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Annals of the Four Masters (Author: [unknown])

Annal M1593


THE AGE OF CHRIST, 1593. The Age of Christ, one thousand one hundred ninety-three.


O'Donnell (Hugh Roe) was during the month of January of this year at Lifford, his own lordly residence, confronting his enemy, Turlough Luineach, the son of Niall Conallagh. He proceeded to wreak his enmity and vengeance upon him, to expel him from his lordship, and weaken his power, in order that Hugh O'Neill might be inaugurated in his stead. He was the better of this precaution which he took, for the lordship came to Hugh O'Neill, and Turlough Luineach gave consent, and made his submission to him, in order that the dignity might be conferred on him. Hugh O'Neill, namely, the Earl, was then styled the O'Neill; and Turlough Luineach, after having made peace with O'Neill and O'Donnell, sent away the English whom he had with him. This was done in the month of May. The province of Conor Mac Nessa was then under the peaceable government of these two; and they had the hostages and pledges of the inhabitants in their power, so that they were subject to them.


The Clann-William, whom we mentioned as having submitted to the Governor at the Michaelmas of the preceding year, were so impoverished by the English, that before the May of this year they left them not the smallest portion of their former wealth or great riches; and such of their people as had not been executed or (otherwise) destroyed were scattered and dispersed throughout Ireland, to seek for a livelihood.


A warlike dissension arose in the month of May in this year between Sir George Bingham of Ballymote and Brian-na-Samhthach, i.e. Brian Oge, the son of Brian, son of Brian, son of Owen O'Rourke. The cause of this dissension was, that a part of the Queen's rent had not been received out of Breifny on that festival, Brian O'Rourke asserting that all the rents not paid were those demanded for lands that were waste, and that he Bingham ought not to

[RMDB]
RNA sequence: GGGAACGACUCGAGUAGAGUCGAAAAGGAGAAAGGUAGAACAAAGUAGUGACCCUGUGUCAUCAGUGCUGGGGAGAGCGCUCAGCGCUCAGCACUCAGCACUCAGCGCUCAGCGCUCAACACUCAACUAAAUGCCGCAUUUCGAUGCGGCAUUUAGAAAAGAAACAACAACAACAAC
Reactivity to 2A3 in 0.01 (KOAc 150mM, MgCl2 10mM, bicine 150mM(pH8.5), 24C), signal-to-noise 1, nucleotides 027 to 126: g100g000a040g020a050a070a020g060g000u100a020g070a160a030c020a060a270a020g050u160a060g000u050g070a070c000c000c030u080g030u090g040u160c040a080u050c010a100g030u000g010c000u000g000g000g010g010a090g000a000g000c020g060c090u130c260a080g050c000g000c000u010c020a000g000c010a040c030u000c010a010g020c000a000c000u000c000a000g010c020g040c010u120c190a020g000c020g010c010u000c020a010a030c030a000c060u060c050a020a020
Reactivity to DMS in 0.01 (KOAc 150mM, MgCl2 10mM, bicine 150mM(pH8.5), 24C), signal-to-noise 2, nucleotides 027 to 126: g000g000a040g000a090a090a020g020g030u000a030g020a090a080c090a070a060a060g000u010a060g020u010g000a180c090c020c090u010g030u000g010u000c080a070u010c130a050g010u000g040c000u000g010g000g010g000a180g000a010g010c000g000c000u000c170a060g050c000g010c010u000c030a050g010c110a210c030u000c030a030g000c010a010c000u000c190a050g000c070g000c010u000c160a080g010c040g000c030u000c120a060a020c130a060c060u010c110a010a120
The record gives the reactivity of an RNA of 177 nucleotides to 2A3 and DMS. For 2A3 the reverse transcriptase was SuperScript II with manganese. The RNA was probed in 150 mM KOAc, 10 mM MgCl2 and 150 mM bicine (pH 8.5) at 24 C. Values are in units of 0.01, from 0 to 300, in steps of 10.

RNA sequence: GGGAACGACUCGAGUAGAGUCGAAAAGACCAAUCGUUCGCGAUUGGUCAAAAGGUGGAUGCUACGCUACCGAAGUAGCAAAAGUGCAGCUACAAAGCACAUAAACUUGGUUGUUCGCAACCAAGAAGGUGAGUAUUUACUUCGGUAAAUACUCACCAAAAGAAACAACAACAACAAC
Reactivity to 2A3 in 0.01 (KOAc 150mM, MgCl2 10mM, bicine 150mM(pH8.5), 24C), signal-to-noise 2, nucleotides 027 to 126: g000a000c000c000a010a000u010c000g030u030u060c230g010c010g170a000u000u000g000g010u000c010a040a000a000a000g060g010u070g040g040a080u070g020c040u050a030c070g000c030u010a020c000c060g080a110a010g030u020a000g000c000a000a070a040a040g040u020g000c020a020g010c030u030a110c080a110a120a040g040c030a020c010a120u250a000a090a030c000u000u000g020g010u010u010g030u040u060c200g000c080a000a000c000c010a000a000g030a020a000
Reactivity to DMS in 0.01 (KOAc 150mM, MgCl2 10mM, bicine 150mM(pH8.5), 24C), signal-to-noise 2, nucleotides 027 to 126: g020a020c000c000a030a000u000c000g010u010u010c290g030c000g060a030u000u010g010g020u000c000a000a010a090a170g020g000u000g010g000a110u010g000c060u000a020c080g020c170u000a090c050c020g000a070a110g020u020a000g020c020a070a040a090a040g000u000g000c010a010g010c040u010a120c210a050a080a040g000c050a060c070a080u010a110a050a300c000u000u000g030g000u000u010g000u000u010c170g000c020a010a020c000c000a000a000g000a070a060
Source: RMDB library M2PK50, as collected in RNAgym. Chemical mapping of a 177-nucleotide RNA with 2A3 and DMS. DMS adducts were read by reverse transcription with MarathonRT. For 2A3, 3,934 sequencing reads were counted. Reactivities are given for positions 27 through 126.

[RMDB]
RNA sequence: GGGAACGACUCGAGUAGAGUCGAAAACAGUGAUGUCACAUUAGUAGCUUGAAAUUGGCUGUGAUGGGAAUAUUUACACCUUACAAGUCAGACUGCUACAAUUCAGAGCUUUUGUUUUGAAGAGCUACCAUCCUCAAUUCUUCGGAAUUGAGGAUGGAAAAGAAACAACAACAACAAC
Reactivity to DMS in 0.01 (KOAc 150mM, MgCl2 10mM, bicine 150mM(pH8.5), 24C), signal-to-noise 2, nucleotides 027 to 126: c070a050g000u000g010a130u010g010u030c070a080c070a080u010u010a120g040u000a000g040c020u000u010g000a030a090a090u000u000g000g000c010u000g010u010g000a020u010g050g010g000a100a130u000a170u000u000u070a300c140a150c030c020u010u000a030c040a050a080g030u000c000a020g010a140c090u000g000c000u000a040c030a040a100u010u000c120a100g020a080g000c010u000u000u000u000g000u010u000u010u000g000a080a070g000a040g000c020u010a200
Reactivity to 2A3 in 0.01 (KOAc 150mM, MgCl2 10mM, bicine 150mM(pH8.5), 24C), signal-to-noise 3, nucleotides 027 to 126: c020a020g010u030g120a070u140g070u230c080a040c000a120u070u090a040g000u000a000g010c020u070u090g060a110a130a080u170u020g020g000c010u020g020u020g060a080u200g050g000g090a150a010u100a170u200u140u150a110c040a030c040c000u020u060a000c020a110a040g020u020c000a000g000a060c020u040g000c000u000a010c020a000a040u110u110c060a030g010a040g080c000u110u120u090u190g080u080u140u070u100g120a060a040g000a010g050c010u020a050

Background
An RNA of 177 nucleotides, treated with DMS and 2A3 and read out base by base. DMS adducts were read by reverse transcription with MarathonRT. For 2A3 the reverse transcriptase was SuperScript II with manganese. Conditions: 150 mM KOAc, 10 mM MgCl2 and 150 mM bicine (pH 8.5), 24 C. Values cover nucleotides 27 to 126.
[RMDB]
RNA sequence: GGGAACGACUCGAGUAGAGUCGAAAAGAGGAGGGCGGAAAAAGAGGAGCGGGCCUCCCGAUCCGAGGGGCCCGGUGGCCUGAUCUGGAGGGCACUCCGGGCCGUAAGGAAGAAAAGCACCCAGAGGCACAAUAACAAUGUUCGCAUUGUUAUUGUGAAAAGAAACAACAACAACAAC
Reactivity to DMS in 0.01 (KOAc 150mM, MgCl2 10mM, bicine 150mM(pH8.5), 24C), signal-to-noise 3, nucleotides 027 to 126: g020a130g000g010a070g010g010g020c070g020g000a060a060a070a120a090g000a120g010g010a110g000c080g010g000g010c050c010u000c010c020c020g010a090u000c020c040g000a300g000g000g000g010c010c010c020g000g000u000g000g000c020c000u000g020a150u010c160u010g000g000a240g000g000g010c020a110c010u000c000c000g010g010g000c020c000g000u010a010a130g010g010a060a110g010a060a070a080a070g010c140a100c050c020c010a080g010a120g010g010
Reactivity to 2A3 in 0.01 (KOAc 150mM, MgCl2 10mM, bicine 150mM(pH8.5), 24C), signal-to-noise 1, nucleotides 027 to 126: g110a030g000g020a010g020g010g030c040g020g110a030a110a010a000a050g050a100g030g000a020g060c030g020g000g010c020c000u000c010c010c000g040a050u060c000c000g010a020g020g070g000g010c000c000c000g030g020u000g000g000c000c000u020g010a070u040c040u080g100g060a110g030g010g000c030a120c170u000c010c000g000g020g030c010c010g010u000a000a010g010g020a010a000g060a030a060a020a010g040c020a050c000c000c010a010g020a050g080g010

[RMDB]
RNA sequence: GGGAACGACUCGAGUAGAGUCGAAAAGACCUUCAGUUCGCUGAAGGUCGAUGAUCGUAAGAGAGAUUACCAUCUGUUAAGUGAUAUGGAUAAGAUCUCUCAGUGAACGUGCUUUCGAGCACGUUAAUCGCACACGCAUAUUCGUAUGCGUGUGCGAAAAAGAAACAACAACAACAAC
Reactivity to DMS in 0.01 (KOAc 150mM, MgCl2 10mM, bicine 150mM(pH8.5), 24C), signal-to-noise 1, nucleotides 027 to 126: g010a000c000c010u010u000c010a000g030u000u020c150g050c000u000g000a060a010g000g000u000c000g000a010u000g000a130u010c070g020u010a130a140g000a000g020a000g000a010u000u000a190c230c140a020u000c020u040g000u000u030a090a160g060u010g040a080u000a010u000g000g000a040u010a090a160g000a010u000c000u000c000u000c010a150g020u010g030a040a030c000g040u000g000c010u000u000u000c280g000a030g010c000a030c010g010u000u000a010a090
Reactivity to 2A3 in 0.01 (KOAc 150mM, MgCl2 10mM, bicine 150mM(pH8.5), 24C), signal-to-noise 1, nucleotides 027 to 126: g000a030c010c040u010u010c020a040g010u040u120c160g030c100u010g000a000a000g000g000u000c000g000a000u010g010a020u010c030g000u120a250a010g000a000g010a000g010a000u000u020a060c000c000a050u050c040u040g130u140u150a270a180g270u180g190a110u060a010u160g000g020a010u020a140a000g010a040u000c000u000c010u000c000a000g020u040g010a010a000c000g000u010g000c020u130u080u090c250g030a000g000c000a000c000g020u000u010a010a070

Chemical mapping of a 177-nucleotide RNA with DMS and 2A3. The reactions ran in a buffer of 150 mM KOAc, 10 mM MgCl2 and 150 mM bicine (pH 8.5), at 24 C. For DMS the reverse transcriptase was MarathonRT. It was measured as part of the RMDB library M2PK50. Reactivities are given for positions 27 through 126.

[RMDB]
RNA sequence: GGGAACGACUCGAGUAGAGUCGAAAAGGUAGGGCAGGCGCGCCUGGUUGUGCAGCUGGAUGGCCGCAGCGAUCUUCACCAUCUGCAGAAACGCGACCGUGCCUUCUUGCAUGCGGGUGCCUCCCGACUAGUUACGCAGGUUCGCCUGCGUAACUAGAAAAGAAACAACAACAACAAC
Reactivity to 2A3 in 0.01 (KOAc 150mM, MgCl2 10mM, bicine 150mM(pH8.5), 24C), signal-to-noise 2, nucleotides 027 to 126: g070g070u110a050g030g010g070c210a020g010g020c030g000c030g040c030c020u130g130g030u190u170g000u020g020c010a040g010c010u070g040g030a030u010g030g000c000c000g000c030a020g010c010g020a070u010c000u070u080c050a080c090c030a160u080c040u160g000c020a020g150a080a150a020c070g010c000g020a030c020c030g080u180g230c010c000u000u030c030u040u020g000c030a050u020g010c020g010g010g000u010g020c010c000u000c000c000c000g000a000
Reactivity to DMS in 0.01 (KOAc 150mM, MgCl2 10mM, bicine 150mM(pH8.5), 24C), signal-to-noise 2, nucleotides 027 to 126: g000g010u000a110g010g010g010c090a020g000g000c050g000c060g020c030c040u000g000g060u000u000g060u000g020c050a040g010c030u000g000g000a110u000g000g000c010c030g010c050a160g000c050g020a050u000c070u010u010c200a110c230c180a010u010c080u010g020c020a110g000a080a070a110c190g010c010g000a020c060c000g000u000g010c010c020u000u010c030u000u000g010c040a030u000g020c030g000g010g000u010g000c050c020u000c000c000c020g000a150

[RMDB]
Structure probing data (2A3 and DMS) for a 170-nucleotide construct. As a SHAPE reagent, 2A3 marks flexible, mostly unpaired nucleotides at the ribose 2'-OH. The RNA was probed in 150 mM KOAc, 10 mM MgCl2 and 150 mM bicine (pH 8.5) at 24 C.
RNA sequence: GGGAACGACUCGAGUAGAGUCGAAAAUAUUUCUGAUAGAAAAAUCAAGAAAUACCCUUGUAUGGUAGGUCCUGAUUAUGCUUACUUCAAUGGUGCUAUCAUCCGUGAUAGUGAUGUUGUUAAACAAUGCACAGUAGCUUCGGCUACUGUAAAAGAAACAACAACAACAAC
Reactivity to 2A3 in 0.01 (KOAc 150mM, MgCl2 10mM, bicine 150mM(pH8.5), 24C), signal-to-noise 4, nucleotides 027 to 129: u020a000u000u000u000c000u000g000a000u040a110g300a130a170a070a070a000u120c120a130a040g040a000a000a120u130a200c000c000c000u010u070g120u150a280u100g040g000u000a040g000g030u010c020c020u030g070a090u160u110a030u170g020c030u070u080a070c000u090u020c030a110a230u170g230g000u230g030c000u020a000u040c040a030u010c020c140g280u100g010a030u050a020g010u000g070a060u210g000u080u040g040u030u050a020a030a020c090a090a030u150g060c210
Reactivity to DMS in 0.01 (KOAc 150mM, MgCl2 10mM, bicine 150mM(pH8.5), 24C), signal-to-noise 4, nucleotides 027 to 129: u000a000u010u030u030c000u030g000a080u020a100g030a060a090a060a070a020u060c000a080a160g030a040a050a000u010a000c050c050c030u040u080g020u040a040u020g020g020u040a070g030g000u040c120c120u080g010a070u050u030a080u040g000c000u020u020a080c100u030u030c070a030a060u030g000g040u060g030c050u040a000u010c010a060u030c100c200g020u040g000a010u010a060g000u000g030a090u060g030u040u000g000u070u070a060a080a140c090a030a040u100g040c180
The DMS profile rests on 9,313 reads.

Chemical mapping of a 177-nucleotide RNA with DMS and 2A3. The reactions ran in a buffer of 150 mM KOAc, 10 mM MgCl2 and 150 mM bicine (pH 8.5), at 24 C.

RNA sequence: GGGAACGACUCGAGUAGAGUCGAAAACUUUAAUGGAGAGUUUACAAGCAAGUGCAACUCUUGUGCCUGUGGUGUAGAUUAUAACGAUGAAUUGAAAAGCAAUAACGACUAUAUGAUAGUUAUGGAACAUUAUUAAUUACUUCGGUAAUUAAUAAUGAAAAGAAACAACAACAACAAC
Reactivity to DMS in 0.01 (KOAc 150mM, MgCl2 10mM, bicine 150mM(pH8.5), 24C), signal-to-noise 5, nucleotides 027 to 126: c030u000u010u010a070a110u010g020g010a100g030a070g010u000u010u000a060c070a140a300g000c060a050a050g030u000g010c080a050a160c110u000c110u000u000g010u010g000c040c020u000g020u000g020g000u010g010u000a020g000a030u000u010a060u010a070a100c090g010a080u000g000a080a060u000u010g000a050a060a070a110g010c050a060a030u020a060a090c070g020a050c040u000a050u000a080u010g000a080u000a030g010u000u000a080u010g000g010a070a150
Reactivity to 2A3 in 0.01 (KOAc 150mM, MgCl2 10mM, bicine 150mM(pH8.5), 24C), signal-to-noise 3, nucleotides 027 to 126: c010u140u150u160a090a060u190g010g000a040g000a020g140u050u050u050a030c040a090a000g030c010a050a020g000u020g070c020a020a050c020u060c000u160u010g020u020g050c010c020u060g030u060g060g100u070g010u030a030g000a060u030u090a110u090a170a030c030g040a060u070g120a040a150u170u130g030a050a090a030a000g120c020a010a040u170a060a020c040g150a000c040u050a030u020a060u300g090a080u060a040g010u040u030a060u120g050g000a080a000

demand rent for waste lands until they should be inhabited. Sir George sent soldiers into Breifny to take a prey in lieu of the rent; and the soldiers seized on O'Rourkes own milch cows. Brian went to demand a restoration of them, but this he did not at all receive. He then returned home, and sent for mercenaries and hireling troops to Tyrone, Tirconnell, and Fermanagh; and after they had come to him, he set out, and he made no delay by day or by night until he arrived at Ballymote. On his arrival in the neighbourhood of the town, he dispersed marauding parties through the two cantreds of the Mac Donoughs, namely, Corann and Tirerrill; and there was not much of that country which he did not plunder on the excursion. He also burned on that day thirteen villages on every side of Ballymote; and he ravaged Ballymote itself more than he did any other town. Their losses were of little account, except the son of Coffey Roe Magauran, on the side of Brian; Gilbert Grayne, a gentleman of Sir George's people, who was slain on the other side. The son of O'Rourke then returned back to his own territory loaded with great preys and spoils. This was done in the first month of summer.


A hosting was made by Maguire (Hugh, the son of Cuconnaught), to emulate that excursion of Brian O'Rourke. He proceeded first through the eastern part of Breifny, keeping Lough Allen to the left; then through the upper part of Tirerrill, through Corran, and across the bridge at the monastery of Boyle, into Machaire Connacht. Early in the day he dispatched marauding parties through the country around. This night the Governor, Sir Richard Bingham, happened to be on a hill near the gate of Tulsk, in the barony of Roscommon, watching the surrounding country; and a party of his cavalry went forth to scour the hills around the hill on which he was stationed; but they noticed nothing, in consequence of a thick fog of the earIy morning, until they and Maguire's cavalry met face to face. The Governor's cavalry turned their backs to them, and they were hotly pursued by Maguire and his people, who continued to lash and strike them until they arrived at the camp and fortification where the Governor was. They again turned upon Maguire, and pursued him back by the same road, until he had reached the middle of his forces. When the Governor saw that he had not an equal number of men with them, he returned